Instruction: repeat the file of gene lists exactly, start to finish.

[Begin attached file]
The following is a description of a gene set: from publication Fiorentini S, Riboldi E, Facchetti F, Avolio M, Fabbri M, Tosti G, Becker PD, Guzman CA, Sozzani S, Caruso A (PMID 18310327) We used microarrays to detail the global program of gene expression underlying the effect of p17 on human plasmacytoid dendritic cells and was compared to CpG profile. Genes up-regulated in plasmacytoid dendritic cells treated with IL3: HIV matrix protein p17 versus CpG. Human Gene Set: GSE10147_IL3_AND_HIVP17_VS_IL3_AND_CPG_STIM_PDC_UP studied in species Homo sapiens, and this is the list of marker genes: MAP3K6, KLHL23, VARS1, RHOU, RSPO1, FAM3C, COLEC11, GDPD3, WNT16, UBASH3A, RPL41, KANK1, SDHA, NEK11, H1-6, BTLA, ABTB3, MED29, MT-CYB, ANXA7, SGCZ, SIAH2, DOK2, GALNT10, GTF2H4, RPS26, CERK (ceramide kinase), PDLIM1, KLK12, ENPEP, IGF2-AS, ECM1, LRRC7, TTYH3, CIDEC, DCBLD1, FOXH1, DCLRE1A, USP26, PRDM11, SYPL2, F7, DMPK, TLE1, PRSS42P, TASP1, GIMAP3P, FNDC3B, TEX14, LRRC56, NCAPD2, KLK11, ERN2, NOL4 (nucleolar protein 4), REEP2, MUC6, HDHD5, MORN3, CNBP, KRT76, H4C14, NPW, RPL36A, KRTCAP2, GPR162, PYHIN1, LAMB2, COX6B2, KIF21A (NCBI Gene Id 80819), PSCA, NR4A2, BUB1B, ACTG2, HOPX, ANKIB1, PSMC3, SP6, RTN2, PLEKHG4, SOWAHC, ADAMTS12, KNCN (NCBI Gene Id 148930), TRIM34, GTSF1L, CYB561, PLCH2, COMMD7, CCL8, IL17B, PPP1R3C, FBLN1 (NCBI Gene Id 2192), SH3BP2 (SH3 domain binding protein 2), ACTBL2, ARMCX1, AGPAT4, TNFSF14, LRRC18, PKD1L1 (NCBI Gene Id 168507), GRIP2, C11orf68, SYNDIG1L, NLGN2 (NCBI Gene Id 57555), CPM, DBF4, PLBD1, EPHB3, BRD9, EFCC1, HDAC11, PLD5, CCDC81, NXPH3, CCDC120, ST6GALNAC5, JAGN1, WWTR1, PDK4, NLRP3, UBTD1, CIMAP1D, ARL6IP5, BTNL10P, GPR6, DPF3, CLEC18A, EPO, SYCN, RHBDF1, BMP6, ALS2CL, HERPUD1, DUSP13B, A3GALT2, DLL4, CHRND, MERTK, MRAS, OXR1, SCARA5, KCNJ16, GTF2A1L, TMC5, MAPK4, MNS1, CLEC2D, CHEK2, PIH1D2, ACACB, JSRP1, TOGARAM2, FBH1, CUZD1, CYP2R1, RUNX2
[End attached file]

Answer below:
The following is a description of a gene set: from publication Fiorentini S, Riboldi E, Facchetti F, Avolio M, Fabbri M, Tosti G, Becker PD, Guzman CA, Sozzani S, Caruso A (PMID 18310327) We used microarrays to detail the global program of gene expression underlying the effect of p17 on human plasmacytoid dendritic cells and was compared to CpG profile. Genes up-regulated in plasmacytoid dendritic cells treated with IL3: HIV matrix protein p17 versus CpG. Human Gene Set: GSE10147_IL3_AND_HIVP17_VS_IL3_AND_CPG_STIM_PDC_UP studied in species Homo sapiens, and this is the list of marker genes: MAP3K6, KLHL23, VARS1, RHOU, RSPO1, FAM3C, COLEC11, GDPD3, WNT16, UBASH3A, RPL41, KANK1, SDHA, NEK11, H1-6, BTLA, ABTB3, MED29, MT-CYB, ANXA7, SGCZ, SIAH2, DOK2, GALNT10, GTF2H4, RPS26, CERK (ceramide kinase), PDLIM1, KLK12, ENPEP, IGF2-AS, ECM1, LRRC7, TTYH3, CIDEC, DCBLD1, FOXH1, DCLRE1A, USP26, PRDM11, SYPL2, F7, DMPK, TLE1, PRSS42P, TASP1, GIMAP3P, FNDC3B, TEX14, LRRC56, NCAPD2, KLK11, ERN2, NOL4 (nucleolar protein 4), REEP2, MUC6, HDHD5, MORN3, CNBP, KRT76, H4C14, NPW, RPL36A, KRTCAP2, GPR162, PYHIN1, LAMB2, COX6B2, KIF21A (NCBI Gene Id 80819), PSCA, NR4A2, BUB1B, ACTG2, HOPX, ANKIB1, PSMC3, SP6, RTN2, PLEKHG4, SOWAHC, ADAMTS12, KNCN (NCBI Gene Id 148930), TRIM34, GTSF1L, CYB561, PLCH2, COMMD7, CCL8, IL17B, PPP1R3C, FBLN1 (NCBI Gene Id 2192), SH3BP2 (SH3 domain binding protein 2), ACTBL2, ARMCX1, AGPAT4, TNFSF14, LRRC18, PKD1L1 (NCBI Gene Id 168507), GRIP2, C11orf68, SYNDIG1L, NLGN2 (NCBI Gene Id 57555), CPM, DBF4, PLBD1, EPHB3, BRD9, EFCC1, HDAC11, PLD5, CCDC81, NXPH3, CCDC120, ST6GALNAC5, JAGN1, WWTR1, PDK4, NLRP3, UBTD1, CIMAP1D, ARL6IP5, BTNL10P, GPR6, DPF3, CLEC18A, EPO, SYCN, RHBDF1, BMP6, ALS2CL, HERPUD1, DUSP13B, A3GALT2, DLL4, CHRND, MERTK, MRAS, OXR1, SCARA5, KCNJ16, GTF2A1L, TMC5, MAPK4, MNS1, CLEC2D, CHEK2, PIH1D2, ACACB, JSRP1, TOGARAM2, FBH1, CUZD1, CYP2R1, RUNX2